Author, Sir William Congreve and His Compound-Plate Printing (1967), published as United States National Museum Bulletin 252, Contributions from the Museum of History and Technology:71.
Author of "Experimental Graphic Processes in England 1800-1859" (Journal of the Printing Historical Society, Number 4, 1968), which contains a section on medal ruling. This material was reproduced in The Art of Medal Engraving (Bird & Bull Press, Newtown PA, 1991).
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Sir William Congreve and His Compound-Plate Printing
Published as United States National Museum Bulletin 252, Contributions from the Museum of History and Technology:71.
The chronic problem of counterfeit notes in England in the early 19th century led the Bank of England to sponsor a public competition for a printing process that would deter forgers. Among those answering the appeal was Sir William Congreve, a colorful and controversial figure, who was a governor of the Bank and engineer by profession. During his temporary excursion into the printing trade he developed a process which he felt could not be imitated. This became known as "compound-plate printing." The process was never accepted by the Bank, but it was used with success for many years by one of London's private printing firms and by Somerset House, a government office.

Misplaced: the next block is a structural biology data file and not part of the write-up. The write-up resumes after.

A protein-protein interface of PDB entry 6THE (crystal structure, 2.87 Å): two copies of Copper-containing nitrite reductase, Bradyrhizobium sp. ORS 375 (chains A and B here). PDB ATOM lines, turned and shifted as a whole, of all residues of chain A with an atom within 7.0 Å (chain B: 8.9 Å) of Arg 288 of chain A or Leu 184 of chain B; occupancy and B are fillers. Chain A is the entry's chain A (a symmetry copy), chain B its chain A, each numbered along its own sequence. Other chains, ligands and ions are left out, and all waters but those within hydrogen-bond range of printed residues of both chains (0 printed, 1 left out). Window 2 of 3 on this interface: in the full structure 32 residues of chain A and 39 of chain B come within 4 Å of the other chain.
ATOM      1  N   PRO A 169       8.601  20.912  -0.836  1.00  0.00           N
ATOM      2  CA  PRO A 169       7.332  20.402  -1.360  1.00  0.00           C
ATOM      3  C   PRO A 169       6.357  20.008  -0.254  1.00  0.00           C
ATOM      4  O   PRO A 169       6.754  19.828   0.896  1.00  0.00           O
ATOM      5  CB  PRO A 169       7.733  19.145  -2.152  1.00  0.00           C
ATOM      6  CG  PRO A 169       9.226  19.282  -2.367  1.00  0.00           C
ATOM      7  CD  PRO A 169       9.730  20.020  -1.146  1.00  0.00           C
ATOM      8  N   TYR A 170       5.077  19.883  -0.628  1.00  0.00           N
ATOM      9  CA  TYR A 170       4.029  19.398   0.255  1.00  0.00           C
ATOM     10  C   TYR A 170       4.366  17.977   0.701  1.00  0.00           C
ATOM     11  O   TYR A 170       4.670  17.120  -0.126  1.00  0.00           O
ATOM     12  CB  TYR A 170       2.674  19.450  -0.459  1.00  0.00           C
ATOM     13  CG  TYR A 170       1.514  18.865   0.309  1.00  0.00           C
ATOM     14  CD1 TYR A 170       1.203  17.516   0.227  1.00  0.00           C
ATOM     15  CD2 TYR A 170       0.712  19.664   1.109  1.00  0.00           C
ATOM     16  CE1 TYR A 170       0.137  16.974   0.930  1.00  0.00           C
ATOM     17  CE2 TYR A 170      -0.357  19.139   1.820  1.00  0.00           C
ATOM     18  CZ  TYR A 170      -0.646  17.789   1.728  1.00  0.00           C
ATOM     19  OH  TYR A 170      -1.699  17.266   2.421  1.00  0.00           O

The Art of Medal Engraving: A Curious Chapter in the Development of 19th Century Printing Processes
Essay on the process of medal engraving and history.